3 tips on how to market your beauty brand and stay compliant

Sometimes there’s be a fine line between making claims that are clever and compelling and claims that are non-compliant, and knowing the difference between the two can be difficult, even when you’ve been in business for a while. Jennifer Rudd, founder of Skincare Business Foundations takes you through marketing your brand effectively, without overstepping your legal obligations.

Here are some tips and tricks to help you stay on the right side of the law.

  1. Make sure any claims can be substantiated

The Australian Consumer Law states that you can’t make statements that are incorrect or likely to create a false impression. This includes claims on your label, website and in any other marketing or promotional material.

Misleading statements might include incorrect claims that a product is natural or organic, or the country of origin, and claims about the benefits or performance of a product that have not been proven or cannot be substantiated with evidence.

I’ve seen a number of beauty brands using the terms natural or organic when they have naturally derived or synthetic ingredients in their products. Or using logos from organic or cruelty free certification bodies when they don’t actually have the certification – they might have an organic or cruelty-free product, however these logos can’t be used without obtaining the certification.

You could be in breach even if you didn’t realise you were making a misleading claim. For example, if you’re relying on a supplier’s statement that your ingredients are organic, and this turns out to be false as there is no supporting documentation, then you may be liable.

For this reason you should always have evidence to substantiate claims you want to make, e.g. proof of organic status from a certification body, ingredients brochures from suppliers stating clinical results about performance, or peer-reviewed articles from scientific journals. Store these documents somewhere handy in case the ACCC ever comes knocking on your door.

Jennifer Rudd of Skincare Business Foundations helps skincare businesses flourish.
Jennifer Rudd of Skincare Business Foundations helps skincare businesses flourish.
  • Stick to making cosmetic (not therapeutic) claims

This is an important one – generally beauty products will be classified as cosmetics (rather than therapeutic goods), so you can only make claims that relate to the definition of a cosmetic. This means that you can’t say a product will prevent or treat a disease or illness, or affect the structure or functions of the body, e.g. heals a certain condition or controls sweat. These are “therapeutic claims” that can only be made by products listed or registered on the Australian Register of Therapeutic Goods, which is administered by the Therapeutic Goods Association (TGA).

This includes claims on your label, website and any promotional material. It even includes customer testimonials as they are classified as advertising, meaning that wherever you are in control of the content, e.g. reviews on your website, you need to make sure there are no therapeutic claims. You also need to be careful about what you state about your products’ ingredients – you can’t mention therapeutic claims (including traditional use claims) about them either.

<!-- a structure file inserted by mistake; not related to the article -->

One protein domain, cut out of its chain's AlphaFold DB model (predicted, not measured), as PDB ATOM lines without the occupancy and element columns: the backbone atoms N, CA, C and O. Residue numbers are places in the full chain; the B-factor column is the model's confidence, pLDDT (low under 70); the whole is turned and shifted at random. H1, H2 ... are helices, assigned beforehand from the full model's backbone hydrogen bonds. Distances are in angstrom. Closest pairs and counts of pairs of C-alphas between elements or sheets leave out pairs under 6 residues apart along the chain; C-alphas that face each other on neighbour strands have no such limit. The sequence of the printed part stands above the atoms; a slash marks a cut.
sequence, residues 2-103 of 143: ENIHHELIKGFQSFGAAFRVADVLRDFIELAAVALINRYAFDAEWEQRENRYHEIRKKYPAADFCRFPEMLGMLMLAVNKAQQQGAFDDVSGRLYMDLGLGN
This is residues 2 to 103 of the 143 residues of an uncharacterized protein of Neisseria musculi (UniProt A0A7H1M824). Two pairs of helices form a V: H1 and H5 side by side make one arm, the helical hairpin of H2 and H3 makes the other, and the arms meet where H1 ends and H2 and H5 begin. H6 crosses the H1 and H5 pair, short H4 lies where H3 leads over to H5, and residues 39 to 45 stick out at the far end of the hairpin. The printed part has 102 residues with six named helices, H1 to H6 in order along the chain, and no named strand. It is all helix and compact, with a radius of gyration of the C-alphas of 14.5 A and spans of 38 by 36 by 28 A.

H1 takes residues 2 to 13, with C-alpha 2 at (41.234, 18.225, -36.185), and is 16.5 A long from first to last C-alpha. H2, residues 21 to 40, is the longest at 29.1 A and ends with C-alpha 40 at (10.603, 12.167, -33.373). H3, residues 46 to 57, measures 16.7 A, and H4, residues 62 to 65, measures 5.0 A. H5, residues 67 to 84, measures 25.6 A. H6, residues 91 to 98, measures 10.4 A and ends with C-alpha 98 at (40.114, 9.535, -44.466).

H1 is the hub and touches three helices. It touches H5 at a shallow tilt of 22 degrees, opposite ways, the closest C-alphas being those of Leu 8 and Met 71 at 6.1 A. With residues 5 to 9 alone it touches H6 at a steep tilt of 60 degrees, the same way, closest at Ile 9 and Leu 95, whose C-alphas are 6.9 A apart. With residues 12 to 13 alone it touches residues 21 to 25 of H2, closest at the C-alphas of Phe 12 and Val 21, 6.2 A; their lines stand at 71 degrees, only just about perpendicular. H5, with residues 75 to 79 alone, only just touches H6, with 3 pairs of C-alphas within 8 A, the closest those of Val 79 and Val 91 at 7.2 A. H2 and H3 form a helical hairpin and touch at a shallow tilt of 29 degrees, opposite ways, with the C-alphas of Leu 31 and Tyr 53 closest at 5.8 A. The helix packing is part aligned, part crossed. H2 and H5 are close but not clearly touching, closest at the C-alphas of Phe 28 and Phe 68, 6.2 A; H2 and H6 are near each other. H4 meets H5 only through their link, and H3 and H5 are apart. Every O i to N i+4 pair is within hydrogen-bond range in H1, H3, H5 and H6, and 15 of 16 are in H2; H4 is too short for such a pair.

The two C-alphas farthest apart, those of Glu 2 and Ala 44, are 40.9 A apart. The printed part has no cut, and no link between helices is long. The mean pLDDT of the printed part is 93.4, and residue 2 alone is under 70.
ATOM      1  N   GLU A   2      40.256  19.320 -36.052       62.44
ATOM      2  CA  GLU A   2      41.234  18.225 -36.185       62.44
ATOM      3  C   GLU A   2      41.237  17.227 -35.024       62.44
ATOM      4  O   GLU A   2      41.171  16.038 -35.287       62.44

A good place to start with understanding what kind of cosmetic claims you can make is the Australian cosmetic claims guidelines from the TGA. It’s now an archived document because parts of it contradict more recently introduced legislation, so they can’t be relied upon 100% but still give you an idea of the things you can and can’t say.

There are penalties for non-compliance, including warning notices and fines. In fact, the TGA has recently made it even easier to report illegal advertising about therapeutic goods (e.g. where therapeutic claims are made about a product that isn’t on the ARTG) by adding an online complaint form to their website.

But aside from that, these regulations exist to protect consumers, so it’s in their best interests to remain compliant and to leave the therapeutic claims to brands who have gone through the TGA approval process.

To learn more about making compliant cosmetic claims, check out my Cosmetic vs Therapeutic Claims guide.

  • If in doubt, leave it out

This is one of the things I say to my clients all the time. Focus on the things you are confident you can say and substantiate – and leave the rest out. There are so many claims you can make that are amazing and compliant, without worrying about being non-compliant.

Don’t be afraid to ask for help if you’re feeling stuck. Navigating what you can and can’t say is a minefield, which is why I offer Marketing Claims Reviews. A Marketing Claims Review gives you peace of mind so you can market your beauty product with confidence.

Otherwise I highly recommend working with a copywriter with experience in the beauty industry, like Nell Casey from Fete Creative or Amy Hughes, who can write you some killer copy that not only entices your customers but also sticks within the boundaries of compliance.

Want more? Read Jennifer Rudd’s top five website tips for beauty brands here.

You can also grab your free copy of Jennifer Rudd’s The 5 Biggest Cosmetic Compliance Mistakes to Avoid by following the link.

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